Johnson County DA sends warning to businesses to stop selling delta-8 THC products

Johnson County District Attorney Steve Howe said his office has begun issuing warnings to local businesses, CBD stores and vape shots that they can no longer sell products that contain a compound known as delta-8. Such products are sold commercially and are derived from hemp, but questions about the legality of their sales have arisen in Kansas and other states due to the amount of THC in them. Photo credit Shutterstock.

Enforcement of Kansas cannabis laws got more real Tuesday for Johnson County businesses that have been selling a less potent-THC product considered legal in Missouri.

Johnson County District Attorney Steve Howe announced that the various wellness, CBD and vape shops that have been selling products containing delta-8 THC have until March 20 to remove it from their shelves or face possible criminal proceedings.

Howe’s announcement left business owners disappointed and in some cases angry. They contend that delta-8, which does have psychoactive properties, is used primarily for pain and stress management and not for a recreational high.

“These are the reasons why people use delta products. It’s not to get stoned, it’s to help sleep better, it’s to help manage anxiety, it’s to help mitigate pain,” said one Johnson County business owner, who did not want to be identified because of the “hostile legal environment.”

“The average age of people who purchase these products in our businesses is typically between 30 and 60. These aren’t stoners looking to get high. These are people looking for solutions,” the business owner said.

What is delta-8?

Howe’s action was the latest in law enforcement’s efforts to settle the question of where the non-traditional THC products fit into the law.

In Kansas, neither medical nor recreational cannabis is legal. But there has been a question about what the threshold is for when a product crosses into illegal territory. For instance CBD, a cannabis-derived product, is legal.

Generally, products containing THC, the psychoactive ingredient in marijuana, are understood to be illegal. But isomers of the THC molecule found in cannabis are a gray area in many jurisdictions.

The THC compound that’s most abundant in traditional cannabis is known as delta-9, the 9 being a reference to the location of a double bond in its chemical structure.

In delta-8 THC, that double bond is in a different location. Delta-8 THC is present only in trace amounts in traditional cannabis, so most delta-8 products on the market are derived from hemp — much like CBD, which is legal under Kansas law.

Several Kansas law enforcement agencies had asked for an attorney general’s opinion on delta-8 THC.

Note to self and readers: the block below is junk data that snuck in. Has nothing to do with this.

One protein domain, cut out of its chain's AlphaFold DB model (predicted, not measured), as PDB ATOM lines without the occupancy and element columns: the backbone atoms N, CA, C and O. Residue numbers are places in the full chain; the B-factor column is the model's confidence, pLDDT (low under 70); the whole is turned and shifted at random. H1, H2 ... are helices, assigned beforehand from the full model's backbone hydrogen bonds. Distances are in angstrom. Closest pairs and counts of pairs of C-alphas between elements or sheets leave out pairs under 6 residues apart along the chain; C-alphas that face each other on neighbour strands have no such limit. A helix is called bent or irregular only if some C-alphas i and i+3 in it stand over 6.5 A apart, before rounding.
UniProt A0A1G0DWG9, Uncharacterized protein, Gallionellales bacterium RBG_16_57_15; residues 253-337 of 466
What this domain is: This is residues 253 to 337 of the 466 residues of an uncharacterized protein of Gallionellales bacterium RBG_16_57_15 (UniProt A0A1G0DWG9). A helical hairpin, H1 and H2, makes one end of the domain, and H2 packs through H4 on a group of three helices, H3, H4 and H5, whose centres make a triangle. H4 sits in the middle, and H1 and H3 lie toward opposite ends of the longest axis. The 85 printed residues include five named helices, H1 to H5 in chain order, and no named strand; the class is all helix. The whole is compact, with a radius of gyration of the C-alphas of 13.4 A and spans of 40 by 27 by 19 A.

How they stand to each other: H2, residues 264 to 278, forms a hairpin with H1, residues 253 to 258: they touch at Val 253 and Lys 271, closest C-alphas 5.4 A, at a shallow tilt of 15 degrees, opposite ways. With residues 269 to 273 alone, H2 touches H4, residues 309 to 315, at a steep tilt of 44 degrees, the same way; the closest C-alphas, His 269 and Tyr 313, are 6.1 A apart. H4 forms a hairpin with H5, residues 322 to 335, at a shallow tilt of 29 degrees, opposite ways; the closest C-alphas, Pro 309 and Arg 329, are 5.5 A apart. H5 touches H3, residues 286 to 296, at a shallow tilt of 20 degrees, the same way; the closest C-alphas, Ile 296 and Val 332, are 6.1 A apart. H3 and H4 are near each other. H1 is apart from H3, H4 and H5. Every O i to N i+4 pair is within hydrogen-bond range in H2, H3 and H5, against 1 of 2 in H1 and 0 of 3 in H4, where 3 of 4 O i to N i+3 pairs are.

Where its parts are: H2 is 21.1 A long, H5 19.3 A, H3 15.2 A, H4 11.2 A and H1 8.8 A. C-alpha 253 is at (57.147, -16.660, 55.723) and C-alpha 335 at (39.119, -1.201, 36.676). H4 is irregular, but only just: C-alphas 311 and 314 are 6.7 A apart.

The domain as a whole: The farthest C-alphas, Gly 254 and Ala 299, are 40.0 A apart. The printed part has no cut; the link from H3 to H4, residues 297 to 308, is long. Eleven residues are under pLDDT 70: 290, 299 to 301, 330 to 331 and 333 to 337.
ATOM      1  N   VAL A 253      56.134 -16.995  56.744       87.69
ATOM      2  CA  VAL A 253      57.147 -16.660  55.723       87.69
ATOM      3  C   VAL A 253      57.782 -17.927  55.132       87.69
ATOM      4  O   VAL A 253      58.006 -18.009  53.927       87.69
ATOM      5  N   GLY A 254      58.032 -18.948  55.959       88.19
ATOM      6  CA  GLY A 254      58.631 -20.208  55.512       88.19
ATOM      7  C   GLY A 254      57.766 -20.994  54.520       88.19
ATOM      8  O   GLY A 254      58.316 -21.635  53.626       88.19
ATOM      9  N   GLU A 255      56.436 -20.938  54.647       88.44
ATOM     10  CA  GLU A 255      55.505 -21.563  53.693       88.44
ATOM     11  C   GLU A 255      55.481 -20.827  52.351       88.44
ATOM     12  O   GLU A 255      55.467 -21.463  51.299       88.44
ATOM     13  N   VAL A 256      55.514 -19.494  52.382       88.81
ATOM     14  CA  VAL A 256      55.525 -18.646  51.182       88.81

On Dec. 2, Schmidt ruled that delta-8 THC is illegal unless it is made from industrial hemp. If made from industrial hemp, it must contain no more than 0.3% of tetrahydrocannabinols, or THC.

Most delta-8 products on the market contain concentrations far higher than that limit.

Enforcing general attorney’s opinion

With Schmidt’s office having issued its opinion, the next step is enforcement. Howe’s office follows a similar action by Ellis County officials in December.

In a press release Tuesday, Howe distanced his office from the legislative branch in charge of writing the laws.

“We are hoping the Kansas Legislature will provide further clarity to this issue during the next legislative session,” the release said. “While we are sympathetic to the plight of many who suffer from a variety of ailments and conditions and seek help in easing their pain, we have a duty to ensure that unlawful products are not being sold to consumers and that these substances go through proper vetting processes to insure they are safe to consumers,” the press release said, calling delta-8 THC a “hallucinogenic drug.”

The press release also said “we have begun providing written notice to businesses selling these products.”

But questions remain about how many businesses that includes or how exhaustive that notification process will be.

Howe clarified later that the notices will actually come from local police departments and it will be up to businesses to decide if their products are legal.

It was unclear whether any local police departments had begun sending the notices. The Overland Park Police Department, for example, has not yet begun to make a list of businesses, according to a department spokesperson.

Chilling effect?

Howe’s announcement and the attorney general’s earlier ruling have already had a chilling effect on at least one business.

Kure CBD & Vape of Overland Park manager Katrina Madouras said the store, which is corporate owned, had already shipped out its supply of delta-8 products after Schmidt’s decision was made.

Madouras said the store’s inventory would have met the requirements to be excepted. It was removed anyway out of an abundance of caution, she said.

“Our shop is very, very meticulous on the laws,” she said, adding that the products were closer to CBD in strength. Most buyers use it for pain relief and as a sleep aid, she said.

“I think honestly this is one of the most ridiculous things,” she added.

Cannabis advocacy groups have warned that questions over delta-8’s legality will be a challenge for business owners.

“We strongly believe the resulting persecution of Kansas citizens, retailers, distributors and ancillary business owners is detrimental to our state and its people,” said a press release last month by three such groups, including the Kansas Cannabis Chamber of Commerce, Kansans for Hemp and Kansas Cannabis Coalition.

Those groups urged business owners to check their stock and keep meticulous records on the industrial hemp origin of the products.